CCSF Early Entry Deadline Approaches
Reduced CCSF Sanction Fees til May 1st
The CCSF will not process an incomplete application
2011 CCSF swim applications are always due at least 60 days in advance of an attempt . In addition, the sanction fee is discounted when the swimmer delivers by May 1st the entire application package (page #9 has a helpful checklist including medical certificate, payment of fees, membership dues, signed waivers, swim summary, and ‘plan your swim’). Meaning, the 2011 deadline for the early entry fee discount is approaching– a little more than 2 weeks away.
Safety Training Sessions on May 1st & 7th
CPR and First Aid Classes for San Diego & Los Angeles
Invites have gone out to previous CCSF volunteers for the upcoming observer training sessions. We’re fortunate that so many people want to contribute by observing CCSF swims. Anyone is welcome to join the group and learn CPR & First Aid, plus participate in the CCSF Observer session.
A session will be held on Sunday May 1st in San Diego. The second is in Los Angeles on Saturday May 7th. The morning is reserved for CPR training and the afternoon to review the fundamentals of CCSF Observing, the new rules & safety equipment for 2011.
Please email Paula Selby with your plans to attend. With several dozen swimmers in training to cross this summer, we’re looking to draw from a large team of observers. There will be at least 2 observers assigned to each swim attempt. Many of the primary observers from last summer started as “assistant observers” and took advantage of on-the-water training under an experienced observer.
‘Open Water Swimming’ Nearly Sold Out
Penny Dean’s Definitive Resource for Catalina Swimmers
This could be your last chance to get a copy of Penny Lee Dean’s book “Open Water Swimming: A Complete Guide for Distance Swimmers and Triathletes”. The publisher just warned Dr Dean that only 60 copies remain. There are no plans to reprint this book. It’s the ultimate resource toward training for the Catalina Channel, written by the fastest person ever to swim across. Her record of 7 hours and 15 minutes still stands 35 years later.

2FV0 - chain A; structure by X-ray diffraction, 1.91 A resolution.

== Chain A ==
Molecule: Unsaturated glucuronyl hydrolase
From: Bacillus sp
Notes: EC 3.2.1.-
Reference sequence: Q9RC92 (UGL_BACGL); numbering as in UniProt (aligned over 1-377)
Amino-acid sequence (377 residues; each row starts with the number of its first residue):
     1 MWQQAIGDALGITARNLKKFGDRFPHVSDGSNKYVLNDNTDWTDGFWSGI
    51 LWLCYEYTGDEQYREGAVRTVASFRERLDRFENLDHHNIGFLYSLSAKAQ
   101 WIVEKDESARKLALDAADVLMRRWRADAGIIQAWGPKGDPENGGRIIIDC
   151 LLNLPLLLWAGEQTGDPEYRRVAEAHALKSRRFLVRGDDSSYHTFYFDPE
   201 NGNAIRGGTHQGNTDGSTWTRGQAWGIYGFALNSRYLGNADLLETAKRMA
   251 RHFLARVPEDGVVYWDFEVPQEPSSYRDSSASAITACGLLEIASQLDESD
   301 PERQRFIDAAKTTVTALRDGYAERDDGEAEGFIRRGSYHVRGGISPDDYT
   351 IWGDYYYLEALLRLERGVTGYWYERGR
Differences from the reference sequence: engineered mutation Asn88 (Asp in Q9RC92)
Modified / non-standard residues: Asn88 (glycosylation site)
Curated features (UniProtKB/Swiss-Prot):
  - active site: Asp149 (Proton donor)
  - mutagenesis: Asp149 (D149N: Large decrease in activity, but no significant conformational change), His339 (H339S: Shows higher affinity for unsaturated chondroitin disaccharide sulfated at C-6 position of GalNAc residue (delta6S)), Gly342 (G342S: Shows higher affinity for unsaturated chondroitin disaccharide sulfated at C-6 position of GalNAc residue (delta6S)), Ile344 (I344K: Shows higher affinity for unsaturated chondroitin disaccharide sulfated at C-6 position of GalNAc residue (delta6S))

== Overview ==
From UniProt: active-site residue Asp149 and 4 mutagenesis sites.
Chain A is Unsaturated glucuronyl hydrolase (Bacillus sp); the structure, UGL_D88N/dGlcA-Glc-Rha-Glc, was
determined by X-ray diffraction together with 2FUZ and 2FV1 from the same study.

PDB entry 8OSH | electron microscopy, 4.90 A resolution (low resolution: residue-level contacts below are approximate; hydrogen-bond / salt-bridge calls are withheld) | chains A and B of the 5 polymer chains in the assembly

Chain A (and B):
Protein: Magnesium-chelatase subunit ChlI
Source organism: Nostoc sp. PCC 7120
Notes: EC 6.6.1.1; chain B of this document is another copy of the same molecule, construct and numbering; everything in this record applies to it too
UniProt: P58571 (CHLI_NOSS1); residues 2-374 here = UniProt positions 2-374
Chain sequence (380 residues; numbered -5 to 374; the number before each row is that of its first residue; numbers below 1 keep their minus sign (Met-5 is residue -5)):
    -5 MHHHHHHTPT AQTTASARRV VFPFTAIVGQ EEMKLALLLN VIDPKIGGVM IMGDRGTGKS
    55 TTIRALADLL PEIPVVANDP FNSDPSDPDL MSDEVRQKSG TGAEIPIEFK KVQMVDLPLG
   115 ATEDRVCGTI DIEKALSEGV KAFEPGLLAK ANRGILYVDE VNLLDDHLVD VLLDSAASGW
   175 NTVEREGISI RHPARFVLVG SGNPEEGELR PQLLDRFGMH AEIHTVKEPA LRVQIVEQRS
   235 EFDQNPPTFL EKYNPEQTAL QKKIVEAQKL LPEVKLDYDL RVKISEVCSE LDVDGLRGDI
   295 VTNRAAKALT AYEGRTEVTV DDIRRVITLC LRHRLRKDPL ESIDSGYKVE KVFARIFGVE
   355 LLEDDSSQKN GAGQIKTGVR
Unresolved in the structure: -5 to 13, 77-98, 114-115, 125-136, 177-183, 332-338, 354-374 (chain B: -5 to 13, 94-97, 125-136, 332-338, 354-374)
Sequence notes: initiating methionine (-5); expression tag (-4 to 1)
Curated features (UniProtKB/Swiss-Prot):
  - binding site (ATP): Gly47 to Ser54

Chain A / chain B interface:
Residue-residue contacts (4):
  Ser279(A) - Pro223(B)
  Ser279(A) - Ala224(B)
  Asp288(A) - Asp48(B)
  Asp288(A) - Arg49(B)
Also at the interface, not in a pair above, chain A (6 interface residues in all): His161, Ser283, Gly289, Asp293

Sperm Whales Sighted Off Long Beach
Whale Watching is Very Popular in Catalina Channel
A few weeks ago, NBC Channel 4 reported a sighting of Sperm Whales in the Channel. Blue Whales are common, and recently a relay team swam with a Fin Whale. However, the boat captain of this whale watching tour said (quote) “It was one of the most amazing things I’ve ever seen. We hardly hear about Sperm Whales in the Catalina Channel. It was a once in a lifetime sighting viewing such a big pod of sperm whales. Occasionally we see killer whales, lots of blue whales, but we have never seen this amount of sperm whales.” They estimated 16 whales in the pod.
Flashback: 35% Faster with Face-Snorkel
Cal Tech Inventor Crosses Catalina Channel (Unofficially)
Of all the ways to cross the Catalina Channel, Calvin Gongwer’s must be among the most unusual. The Cal Tech aeronautical engineer made the crossing in 12 hours, while pulling a buddy on a surfboard, and demonstrating three of his patented inventions.
Gongwer designed a one-of-a-kind swimming face mask. The sleek Plexiglas shape reduced drag and, what he claimed, made a swimmer 35% faster in the water. US Patent 3653086 shows the “Streamline Swim Mask”, with room for a snorkel (or SCUBA tank attachment), and a compass within eyesight. He kept warm with a one-size-fits-all insulating rubber wrap which he created. He’s also the designer (among his 80+ patents) of the Aqueon swimming aid. A pretty cool contraption which requires less energy than dive fins, but propels a swimmer up to 6 mph.
During this obviously unofficial swim back in July 1968 from Catalina Island to Cabrillo Beach, he checked his navigation via the underwater compass. Gongwer later said (quote) “I made my first pair of swim fins in 1935. I love to fool around with anything related to water.”
Update: Bald Eagle’s Nest on Catalina
The eggs have hatched! You can watch the young Bald Eagles on the 24-hour webcams. Fledglings won’t leave the nest until the summer.